Russ Johns 23:38
...fill in the blank? Yeah, only two rules always add value. And like, like Dr. Ryan says, answer the questions that people are asking. And it's like the easiest way to start a podcast. Yeah, that was probably my highest returning. It actually got me a lot of work. When I did it on YouTube, I don't know, six, seven years ago. It's like the easiest way to start a podcast. I just did a short video on it. It's like, here, here, here start and you're done. It's like, go. It's like it was it was great. And you got a lot of hits, and everything else was going on with it. So you know, one of the things that I want to shift gears a little bit, Ryan is the idea and the opportunity that people really, in the live streaming world, it's a little bit different than writing a blog. I mean, you're just going live, you're opening it up. And one of the things that you know, I've written blogs I I've created a lot of blogs. I'm an author, I've written books and done podcasting, I've done radio, and television, all of these things, but the for me live streaming is really been something that gets me excited in health. People live stream gets me excited. What's your experience with live streaming and what it's done for your just your presence and your impact in your conversations?

Ryan Swanstrom 25:13
You know, so I originally said, I started a blog in 2012. I blogged for four or five years, I think I did my first live video in 2017. And that was when I first realized there's this live streaming thing going on, I should try it. And I think I did one in 2017, and maybe one in 2019, or 2018, and maybe a couple in 2019. But it wasn't until the pandemic hit, that I really decided I wanted to go do live streaming. And here's how it happened when the pandemic hit. And people came, people started asking me questions, and I was surprised the questions I got, were not, how do I use this data? To help my business? It was Ryan, how do I make a video online? How did you go live? How do we do this interaction stuff on LinkedIn? Now, those are the questions I got. And I was like, wow, I really didn't expect that. And so that's, that's why I kind of had this idea of, you know, I'm going to start a live show and just do it every week. And so I did that for a while, during the pandemic on LinkedIn, and YouTube. And it's why I've shifted gears myself this year for 2021. For like, my side project, things that I do, I want to build content and help people, especially developers, and data scientists become content creators. And so I'm starting this thing called the example show, not starting in, I did it last year, but I'm continuing it. And I'm focusing this year on, I want to talk to authors of technical books, and, you know, content creator type of books, like how do you make YouTube videos? How do you start a podcast? You know, people like that, and I'm going to do it on Amazon live. And if you don't know what Amazon live is, it's a form that sits on Amazon. It's like shopping. So it's a think of, you know, that'll TV QVC. Well, your home shopping network. I don't know that I'm quite going to be like that. But I thought I want to talk to book authors. And then we can sell their book on Amazon. And we can talk about interesting concepts. If people buy their book, great. They sell a book, I get a tiny commission from it. So like, I'm not going to become rich and famous from this. But if I can make a few bucks a month from doing it fantastic.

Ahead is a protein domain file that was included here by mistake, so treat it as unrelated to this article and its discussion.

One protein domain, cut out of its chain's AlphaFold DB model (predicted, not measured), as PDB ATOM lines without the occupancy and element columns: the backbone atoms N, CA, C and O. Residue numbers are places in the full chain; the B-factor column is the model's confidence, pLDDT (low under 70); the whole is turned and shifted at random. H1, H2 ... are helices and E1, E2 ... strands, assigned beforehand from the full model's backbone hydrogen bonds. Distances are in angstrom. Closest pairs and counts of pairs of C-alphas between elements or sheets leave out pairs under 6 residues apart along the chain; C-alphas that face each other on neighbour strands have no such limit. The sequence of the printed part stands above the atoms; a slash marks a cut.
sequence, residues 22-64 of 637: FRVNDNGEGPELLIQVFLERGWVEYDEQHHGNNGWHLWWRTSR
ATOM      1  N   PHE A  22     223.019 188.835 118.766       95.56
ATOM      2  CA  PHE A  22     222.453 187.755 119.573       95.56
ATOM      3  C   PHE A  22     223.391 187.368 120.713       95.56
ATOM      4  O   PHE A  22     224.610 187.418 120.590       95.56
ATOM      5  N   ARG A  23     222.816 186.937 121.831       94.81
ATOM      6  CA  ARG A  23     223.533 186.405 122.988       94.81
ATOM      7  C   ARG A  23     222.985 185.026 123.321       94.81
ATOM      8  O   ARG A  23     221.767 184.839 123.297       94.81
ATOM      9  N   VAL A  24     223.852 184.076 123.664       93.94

Russ Johns 27:40
Yeah. Yeah, kind of supports, feeds the flywheel, you know, you get a little content, you get a little reward for it, you learn more content, you a little more reward for it. And I think if I'm not mistaken, if someone goes through your link, and purchases on your account, and then purchases something else, there's a duration after purchase that you can actually actually earn a little bit of commission on that as well.

Ryan Swanstrom 28:08